They are caused when warm air coming from high-pressure areas close to earth ascends to cooler areas where there is low pressure. 

Given that the cooling (in low-pressure areas) causes the water in the air to condense, updrafts play a critical role in cloud formation and storm development.

Compared to moderate-intensity waterspouts, updrafts may reach speeds of up to 60 miles per hour during thunderstorms.  

Both waterspouts and updrafts behave the same way when they advance toward land from the sea. They eventually lose momentum or energy and then begin to dump their loads.

By then, their unwilling passengers (fish, frogs, small alligators, etc) will be far away from their original habitats—which explains the appearance of these animals raining from nowhere.  

 Usually, the heaviest loads are dropped first followed by lighter objects.  This perhaps explains why witnesses of animal rains usually report a pattern where particular animals are dropped at specific spots.

For example, fish that are heaviest may be dumped first followed by insects, and then raindrops which are the lightest.

But fish rains are the most common (compared to other animal rains) for obvious reasons: they are lightweight and the most common water inhabitants.

While the waterspout and Updraft hypothesis seem supported by the types of animals that are often observed in these rains—mostly aquatic—and by the fact that these unusual rains are often proceeded by storms, there are a few limitations worth noting:

  • The theories don’t explain how the animals involved in each incident tend to be from one species (i.e it is either raining frogs or raining fish)—and not from similar-sized species. Witnesses never see a mixture of items deposited together, e.g. frogs and fish are not dumped together. 
  • Nobody has ever witnessed the occurrences in real time. In other words, nobody has ever managed to see waterspout pick up fish or frogs and carry them into the air.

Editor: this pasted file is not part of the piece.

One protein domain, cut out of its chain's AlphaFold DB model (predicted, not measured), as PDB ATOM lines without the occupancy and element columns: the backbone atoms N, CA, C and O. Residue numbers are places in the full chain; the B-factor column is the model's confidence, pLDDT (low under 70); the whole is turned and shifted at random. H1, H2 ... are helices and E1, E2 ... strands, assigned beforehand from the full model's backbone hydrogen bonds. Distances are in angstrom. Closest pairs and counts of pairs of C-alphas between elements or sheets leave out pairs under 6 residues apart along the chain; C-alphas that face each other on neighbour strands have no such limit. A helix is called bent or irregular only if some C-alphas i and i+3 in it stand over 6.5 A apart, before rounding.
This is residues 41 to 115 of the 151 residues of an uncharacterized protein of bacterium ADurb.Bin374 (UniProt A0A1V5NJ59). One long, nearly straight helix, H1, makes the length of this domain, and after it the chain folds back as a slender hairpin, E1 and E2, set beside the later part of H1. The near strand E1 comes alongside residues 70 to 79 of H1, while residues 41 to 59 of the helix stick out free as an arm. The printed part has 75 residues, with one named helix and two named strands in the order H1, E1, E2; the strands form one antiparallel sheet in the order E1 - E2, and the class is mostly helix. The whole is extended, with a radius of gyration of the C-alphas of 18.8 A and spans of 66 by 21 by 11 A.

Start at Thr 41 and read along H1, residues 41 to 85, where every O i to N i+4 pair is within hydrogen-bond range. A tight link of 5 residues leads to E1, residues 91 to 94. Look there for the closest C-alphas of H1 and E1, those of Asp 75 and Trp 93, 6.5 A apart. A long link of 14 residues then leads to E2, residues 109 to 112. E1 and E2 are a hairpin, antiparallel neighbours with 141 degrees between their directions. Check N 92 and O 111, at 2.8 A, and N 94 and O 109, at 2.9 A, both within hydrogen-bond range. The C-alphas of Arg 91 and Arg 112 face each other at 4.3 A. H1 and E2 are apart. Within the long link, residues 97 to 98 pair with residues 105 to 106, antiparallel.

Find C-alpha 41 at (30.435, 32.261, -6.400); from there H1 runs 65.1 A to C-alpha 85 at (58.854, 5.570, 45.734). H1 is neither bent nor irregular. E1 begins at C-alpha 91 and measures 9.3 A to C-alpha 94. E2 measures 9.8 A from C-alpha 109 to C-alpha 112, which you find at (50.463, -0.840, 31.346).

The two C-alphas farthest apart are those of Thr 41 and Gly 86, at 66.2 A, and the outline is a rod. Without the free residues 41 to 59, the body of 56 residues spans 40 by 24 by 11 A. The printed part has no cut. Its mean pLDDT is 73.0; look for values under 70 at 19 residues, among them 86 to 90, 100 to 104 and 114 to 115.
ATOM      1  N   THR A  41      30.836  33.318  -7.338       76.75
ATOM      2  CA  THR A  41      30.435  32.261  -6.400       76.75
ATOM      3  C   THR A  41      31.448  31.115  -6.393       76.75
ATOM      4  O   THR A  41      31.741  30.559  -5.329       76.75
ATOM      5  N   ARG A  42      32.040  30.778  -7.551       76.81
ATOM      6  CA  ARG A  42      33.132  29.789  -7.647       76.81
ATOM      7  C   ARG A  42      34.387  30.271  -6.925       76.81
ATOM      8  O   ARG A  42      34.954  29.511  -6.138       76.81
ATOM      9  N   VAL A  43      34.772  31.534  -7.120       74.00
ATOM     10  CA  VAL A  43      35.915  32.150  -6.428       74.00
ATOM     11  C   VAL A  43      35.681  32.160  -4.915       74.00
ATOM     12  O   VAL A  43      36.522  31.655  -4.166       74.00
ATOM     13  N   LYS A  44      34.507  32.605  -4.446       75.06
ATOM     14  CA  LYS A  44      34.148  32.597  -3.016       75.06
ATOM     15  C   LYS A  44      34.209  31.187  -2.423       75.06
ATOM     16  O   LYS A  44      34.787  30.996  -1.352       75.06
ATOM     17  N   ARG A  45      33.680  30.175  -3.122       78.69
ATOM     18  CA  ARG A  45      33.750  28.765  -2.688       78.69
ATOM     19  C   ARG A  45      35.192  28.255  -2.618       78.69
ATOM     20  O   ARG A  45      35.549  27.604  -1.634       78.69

3. Ecological Misfortunes

Fish or animal rains can also be said to be cases of ecological misfortunes.

Perhaps flash floods or torrential rains forced fish out of their habitats or cause ponds and rivers to surge over their banks, depositing the fish on the streets. After the storm, people may see the fish all over the street and incorrectly assume that they fell from the sky.

Indeed, urban dwellers underestimate the number of organisms in their immediate environments. Consequently, they may suspect and falsely report that animals fell from the sky rather than displaced from their natural habitats.  

In the same vein, ‘bird rains’ can be explained by a flock of birds getting carried by strong winds to high altitudes, making them freeze, get exhausted by the inability to land, or get battered to death by the turbulent winds. Once the winds subside, the dead birds may then fall upon the astonished population below.

 This also explains cases of flesh and blood rains—probably the carried animals get badly battered that they become hard to recognize.

Final Thoughts

A bounty harvest of fish with no sweat is certainly welcome news for any town locals yearning for some fish delicacy. 

But as scientists have shown through their skepticism, these tales are probably anecdotal or at any rate, the phenomenon is very rare. 

The only certain way to get fish would have to be to continue going out to sea—not waiting for the skies to release their fishy load. 

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The Boffins Portal Team